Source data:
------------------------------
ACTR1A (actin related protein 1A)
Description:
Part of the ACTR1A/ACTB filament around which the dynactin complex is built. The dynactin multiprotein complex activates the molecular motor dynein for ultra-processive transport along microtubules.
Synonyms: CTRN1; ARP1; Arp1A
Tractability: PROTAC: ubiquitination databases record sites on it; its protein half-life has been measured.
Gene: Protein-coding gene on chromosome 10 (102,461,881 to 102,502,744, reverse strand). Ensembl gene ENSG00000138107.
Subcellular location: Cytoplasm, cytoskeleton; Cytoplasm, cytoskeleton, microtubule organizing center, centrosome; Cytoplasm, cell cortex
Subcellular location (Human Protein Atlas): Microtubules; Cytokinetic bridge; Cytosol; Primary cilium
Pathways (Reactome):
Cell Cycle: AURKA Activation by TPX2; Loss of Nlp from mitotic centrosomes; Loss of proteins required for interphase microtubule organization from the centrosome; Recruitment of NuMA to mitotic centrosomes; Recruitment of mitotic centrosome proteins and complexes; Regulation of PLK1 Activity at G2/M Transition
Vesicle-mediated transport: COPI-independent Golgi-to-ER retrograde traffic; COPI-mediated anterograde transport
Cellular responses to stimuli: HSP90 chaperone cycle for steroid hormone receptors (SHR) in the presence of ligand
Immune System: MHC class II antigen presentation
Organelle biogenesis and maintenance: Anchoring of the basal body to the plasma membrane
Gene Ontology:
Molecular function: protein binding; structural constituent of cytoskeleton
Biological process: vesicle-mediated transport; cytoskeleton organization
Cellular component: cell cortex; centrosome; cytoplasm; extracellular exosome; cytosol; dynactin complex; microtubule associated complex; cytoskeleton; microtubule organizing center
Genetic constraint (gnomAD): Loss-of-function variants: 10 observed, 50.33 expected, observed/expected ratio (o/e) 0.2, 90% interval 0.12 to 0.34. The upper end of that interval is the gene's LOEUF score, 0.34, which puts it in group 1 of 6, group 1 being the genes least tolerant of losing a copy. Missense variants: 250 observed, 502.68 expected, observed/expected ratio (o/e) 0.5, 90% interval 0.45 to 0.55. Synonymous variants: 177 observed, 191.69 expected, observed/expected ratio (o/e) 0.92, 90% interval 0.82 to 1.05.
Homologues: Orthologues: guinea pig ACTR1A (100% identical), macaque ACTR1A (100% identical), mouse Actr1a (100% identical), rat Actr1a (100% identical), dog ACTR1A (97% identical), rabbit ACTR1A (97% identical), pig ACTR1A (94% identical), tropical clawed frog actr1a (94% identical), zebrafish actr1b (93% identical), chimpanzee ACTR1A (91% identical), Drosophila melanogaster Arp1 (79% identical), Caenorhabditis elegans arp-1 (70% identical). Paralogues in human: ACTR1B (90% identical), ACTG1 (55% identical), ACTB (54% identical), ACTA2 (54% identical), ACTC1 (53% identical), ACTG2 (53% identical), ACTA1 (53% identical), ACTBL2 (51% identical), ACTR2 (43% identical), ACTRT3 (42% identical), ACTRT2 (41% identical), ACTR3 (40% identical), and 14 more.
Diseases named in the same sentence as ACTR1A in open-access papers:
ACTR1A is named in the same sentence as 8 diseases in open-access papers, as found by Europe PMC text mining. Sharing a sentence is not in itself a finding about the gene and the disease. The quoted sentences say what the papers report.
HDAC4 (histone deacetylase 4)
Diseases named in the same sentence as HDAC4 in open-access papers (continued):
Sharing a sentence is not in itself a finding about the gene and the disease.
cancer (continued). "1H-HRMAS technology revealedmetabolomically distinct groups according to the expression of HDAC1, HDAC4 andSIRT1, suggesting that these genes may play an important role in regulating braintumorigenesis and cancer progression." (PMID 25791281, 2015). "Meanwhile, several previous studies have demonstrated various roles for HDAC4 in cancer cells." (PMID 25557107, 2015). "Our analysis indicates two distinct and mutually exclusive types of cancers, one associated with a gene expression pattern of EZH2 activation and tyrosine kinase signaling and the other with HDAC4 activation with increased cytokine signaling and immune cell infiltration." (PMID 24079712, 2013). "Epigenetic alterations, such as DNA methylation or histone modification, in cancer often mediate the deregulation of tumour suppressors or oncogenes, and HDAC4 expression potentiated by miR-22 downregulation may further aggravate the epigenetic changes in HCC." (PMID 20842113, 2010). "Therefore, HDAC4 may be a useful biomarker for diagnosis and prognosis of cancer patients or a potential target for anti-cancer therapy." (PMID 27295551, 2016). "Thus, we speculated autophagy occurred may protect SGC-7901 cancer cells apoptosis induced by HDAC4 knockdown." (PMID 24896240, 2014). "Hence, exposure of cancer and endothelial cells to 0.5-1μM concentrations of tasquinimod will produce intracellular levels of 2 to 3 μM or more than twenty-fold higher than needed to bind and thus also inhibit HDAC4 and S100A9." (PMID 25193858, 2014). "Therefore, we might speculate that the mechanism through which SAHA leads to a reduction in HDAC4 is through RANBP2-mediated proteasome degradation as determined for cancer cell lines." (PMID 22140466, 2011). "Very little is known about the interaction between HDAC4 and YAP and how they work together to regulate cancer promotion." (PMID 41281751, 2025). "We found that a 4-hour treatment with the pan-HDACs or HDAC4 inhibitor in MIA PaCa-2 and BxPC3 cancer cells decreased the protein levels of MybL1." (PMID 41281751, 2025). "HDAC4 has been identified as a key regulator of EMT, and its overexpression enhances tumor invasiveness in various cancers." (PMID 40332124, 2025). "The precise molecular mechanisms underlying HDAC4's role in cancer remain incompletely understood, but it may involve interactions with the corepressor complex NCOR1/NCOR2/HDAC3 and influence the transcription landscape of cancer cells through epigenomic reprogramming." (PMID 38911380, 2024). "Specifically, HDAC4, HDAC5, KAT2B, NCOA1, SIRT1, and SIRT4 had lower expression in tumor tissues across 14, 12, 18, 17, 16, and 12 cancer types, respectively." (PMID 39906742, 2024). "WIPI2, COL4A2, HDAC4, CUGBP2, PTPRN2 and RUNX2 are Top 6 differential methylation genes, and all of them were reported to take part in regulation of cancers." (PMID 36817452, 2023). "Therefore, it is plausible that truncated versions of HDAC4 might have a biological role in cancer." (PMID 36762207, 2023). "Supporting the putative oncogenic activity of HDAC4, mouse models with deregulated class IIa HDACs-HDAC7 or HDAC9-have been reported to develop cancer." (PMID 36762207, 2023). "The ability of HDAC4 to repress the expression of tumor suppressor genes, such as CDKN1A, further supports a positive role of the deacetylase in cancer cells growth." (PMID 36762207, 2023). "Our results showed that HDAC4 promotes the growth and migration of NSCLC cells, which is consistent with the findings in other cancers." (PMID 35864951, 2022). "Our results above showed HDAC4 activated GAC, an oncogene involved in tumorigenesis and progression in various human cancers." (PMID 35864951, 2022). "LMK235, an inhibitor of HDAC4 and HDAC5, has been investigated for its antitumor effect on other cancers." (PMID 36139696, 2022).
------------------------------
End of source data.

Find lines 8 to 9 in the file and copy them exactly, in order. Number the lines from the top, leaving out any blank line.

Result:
Subcellular location (Human Protein Atlas): Microtubules; Cytokinetic bridge; Cytosol; Primary cilium
Pathways (Reactome):